Many groups and classrooms also choose this season to celebrate the Roman festival of Lemuria or Lemuralia. Though traditionally practiced on May 9, 11, and 13, this festival featured the lemures, malevolent familial spirits who returned on these three days to haunt their descendants.  Despite the calendrical mismatch, Lemuralia and Halloween do seem to share a certain tone and thematic element of ghosts and spirits returning from the dead. They also strangely share a tie to All Saint’s Day, which used to be celebrated on May 13 before it was moved back to the beginning of November. The Classical Association of New England provides a guide for celebrating Lemuralia with a Latin class, much of which can be adapted to different age ranges or locations.

Image result for Ancient Greek Lamia

Lamia carrying off an infant, courtesy of Senentiae Antiquae

Modern-Day Festivities

Is translating spooky stories and celebrating Lemuralia not enough for you? Are you looking for more ways to incorporate the classics into your Halloween celebration? Dig through a collection of classically-themed costumes collected by Idle Musings, including everything from tongue-in-cheek grammar points such as the supine (“just lie prone on the floor”), the fear clause, and intervocalic sigma rhotacizing, to classical stand-bys like the Furies, Medusa and Perseus, and the good ole Green and Yellow.  The Smithsonian Magazine also offers a guide for a last-minute, slightly more authentic toga to wear to your next Halloween party. Sententiae Antiquae provides a discussion on how to say “Trick or Treat” in Latin or Greek, so we can address each other appropriately come Halloween. Forbes even published a guide for which Halloween candy to pair figures in Roman history.

Toga wearers 1906

Turn-of-the-century Thespians showing off their Togas, courtesy of The Smithsonian Magazine:

Despite the dreariness and deadlines of this time of year, Halloween offers classical studies students plenty of opportunities to engage with traditional modern-day customs using our chosen discipline. What ways have you incorporated classics with Halloween? What classically-themed costumes and parties have you planned?



How to succeed in grad school when it terrifies you:

So you’re about to start grad school and you’re worried because you’ve heard it’s incredibly difficult. Or you’re coming back for your second (or third, or fourth, or, let’s be honest, maybe your seventh) year and are worried because you had a tough time last year. Grad school is hard, there’s no disputing that, but you can do this, and there are ways to make it easier. Here are a few of them:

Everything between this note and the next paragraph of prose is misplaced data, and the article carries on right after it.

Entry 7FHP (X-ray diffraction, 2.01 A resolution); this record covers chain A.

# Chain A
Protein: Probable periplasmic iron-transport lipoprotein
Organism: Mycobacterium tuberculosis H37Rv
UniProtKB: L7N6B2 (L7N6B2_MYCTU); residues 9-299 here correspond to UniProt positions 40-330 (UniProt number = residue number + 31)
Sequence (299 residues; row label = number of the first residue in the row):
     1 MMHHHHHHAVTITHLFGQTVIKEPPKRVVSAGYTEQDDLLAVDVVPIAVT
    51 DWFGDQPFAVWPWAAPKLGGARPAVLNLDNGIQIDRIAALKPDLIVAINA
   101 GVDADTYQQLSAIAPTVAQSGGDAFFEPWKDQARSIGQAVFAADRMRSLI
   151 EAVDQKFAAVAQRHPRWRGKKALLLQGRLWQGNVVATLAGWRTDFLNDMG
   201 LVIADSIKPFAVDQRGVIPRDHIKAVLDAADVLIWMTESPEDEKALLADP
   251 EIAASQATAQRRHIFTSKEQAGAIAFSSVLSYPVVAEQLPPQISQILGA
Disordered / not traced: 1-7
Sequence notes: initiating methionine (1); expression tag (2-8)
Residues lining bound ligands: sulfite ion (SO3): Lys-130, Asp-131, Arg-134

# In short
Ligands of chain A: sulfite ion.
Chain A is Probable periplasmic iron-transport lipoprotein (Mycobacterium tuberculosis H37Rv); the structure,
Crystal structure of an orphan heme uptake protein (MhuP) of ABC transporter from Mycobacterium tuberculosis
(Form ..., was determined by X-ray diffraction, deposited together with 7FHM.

• Don’t panic: Like the hitchhiker’s guide says, don’t panic. This is easier said than done. Looking at your homework the first week of grad school is intimidating, to say the least. Many people find themselves being asked to do an order of magnitude more work than they did in undergrad. But you can do this! The only reason you don’t know that is because no one’s ever asked you to do that much before, so you never had a reason to try.
    • Be aware of imposter syndrome: After reading that last paragraph you may be thinking, “sure, other people can do this much, but not me.” Imposter syndrome is when we believe we have gotten our current position due to some accident or because we’ve fooled the people who gave it to us. It makes you believe that everyone else around you knows way more than you, and you’re just pretending to be qualified for this. Sooner or later the façade will fail and everyone will find out. Imposter syndrome is incredibly common in graduate students. In reality, you are qualified for this! The faculty has been accepting graduate students for years, and is pretty good at picking good candidates by this point. You are as smart as everyone else, and they don’t know any more than you do, and people with your level of knowledge and intelligence pull this off all the time.